Speaking of franchises and new beginnings, this past week I saw a tweet from action star Scott Adkins (Ninja, Undisputed III) that made me happy to no end:
Getting on a plane to go and make Universal Soldier 4 with Dolph & JC.
Just as Fast Five shocked me this past weekend, perhaps the title of 2010’s most shockingly entertaining sequel belonged to Universal Soldier: Regeneration, which brought back not only Jean-Claude Van Damme, but also a reinvigorated Dolph Lundgren, both of which ended up giving us two of the best performances of their careers. The movie is just a rock-solid actionfest, featuring some of the best onscreen fights of last year, a great bad guy in former UFC Heavyweight Champion Andrei Arlovski, and a finale that absolutely floors you with its wall to wall intensity. Fans who thought that The Expendables was the only action-hero-reunion movie of last year would do well to check it out.
Rumors have abounded about a new Universal Soldier film for months now, and thankfully that looks to be the case, with director John Hyams coming back on board again for good measure. While many may not have seen the last movie because of it being a DTV release, US:R was one of the best action films of any size to come out last year, and with the addition of Scott Adkins to the cast of this new film, I’m absolutely frothing at the mouth to see what Hyams, JCVD, and company can come up with next. If John Hyams can make this new Universal Soldier film just as memorable, I say make him the frontrunner for the Expendables 2 gig.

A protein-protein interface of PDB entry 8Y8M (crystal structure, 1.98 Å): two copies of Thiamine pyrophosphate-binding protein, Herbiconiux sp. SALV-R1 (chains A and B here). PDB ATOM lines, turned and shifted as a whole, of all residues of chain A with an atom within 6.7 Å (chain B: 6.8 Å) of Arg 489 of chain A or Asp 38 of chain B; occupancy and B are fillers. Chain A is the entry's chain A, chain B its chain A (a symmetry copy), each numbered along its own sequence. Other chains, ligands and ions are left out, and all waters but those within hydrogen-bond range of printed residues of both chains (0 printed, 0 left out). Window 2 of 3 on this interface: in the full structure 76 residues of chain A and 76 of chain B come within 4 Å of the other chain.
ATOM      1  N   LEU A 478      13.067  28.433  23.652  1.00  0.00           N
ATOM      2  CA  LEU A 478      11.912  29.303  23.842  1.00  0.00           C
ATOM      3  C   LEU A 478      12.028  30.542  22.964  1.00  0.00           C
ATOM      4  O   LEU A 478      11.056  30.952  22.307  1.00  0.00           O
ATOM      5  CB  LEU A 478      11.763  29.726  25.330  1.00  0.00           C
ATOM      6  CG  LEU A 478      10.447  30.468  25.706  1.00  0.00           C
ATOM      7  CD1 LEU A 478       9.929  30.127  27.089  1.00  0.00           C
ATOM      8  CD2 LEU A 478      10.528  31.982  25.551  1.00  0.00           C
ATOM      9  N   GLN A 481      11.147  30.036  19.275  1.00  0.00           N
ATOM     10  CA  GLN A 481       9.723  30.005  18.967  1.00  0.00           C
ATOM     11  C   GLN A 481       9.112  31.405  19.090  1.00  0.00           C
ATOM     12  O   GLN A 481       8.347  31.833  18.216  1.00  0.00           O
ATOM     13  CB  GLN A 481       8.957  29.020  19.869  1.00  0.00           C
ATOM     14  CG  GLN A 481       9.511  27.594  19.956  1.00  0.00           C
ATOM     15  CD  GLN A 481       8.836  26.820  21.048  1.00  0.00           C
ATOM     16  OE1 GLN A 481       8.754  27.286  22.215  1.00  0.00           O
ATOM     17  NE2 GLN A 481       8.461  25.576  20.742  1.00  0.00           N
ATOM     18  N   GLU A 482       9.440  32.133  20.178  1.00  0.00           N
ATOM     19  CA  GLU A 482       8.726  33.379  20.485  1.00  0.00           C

Of course, all eyes will be on Thor this weekend, as I’ve already talked about how important the movie is for the upcoming summer season, but it’s also hugely important for Marvel and its buildup for The Avengers. Marvel’s films need to be a big steamroll that keeps getting stronger and faster until 2012’s big event, and while Iron Man proved to be a terrific beginning for the Avengers’ setup, Incredible Hulk and Iron Man 2 didn’t set the world on fire as many would have hoped. Thor needs to be really solid and Captain America perhaps even better for Marvel’s plans to fall into place properly.
I will say upfront that I have the utmost confidence in Chris Helmsworth as the film’s title hero, as he seems to have the boisterous aspects of the character down, and I’m sure he’ll have the right physical presence to portray one of the Marvel Universe’s most powerful beings. Unfortunately, nearly everything we’ve seen from the movie has been centered on Thor himself, so we’re kind of left with question marks about everyone else, especially Tom Hiddleston as Loki. Villains are so important to a big saga like this, and if Loki can’t appear to hold his own onscreen with the Thunder God, the entire enterprise could appear lopsided and end up boring.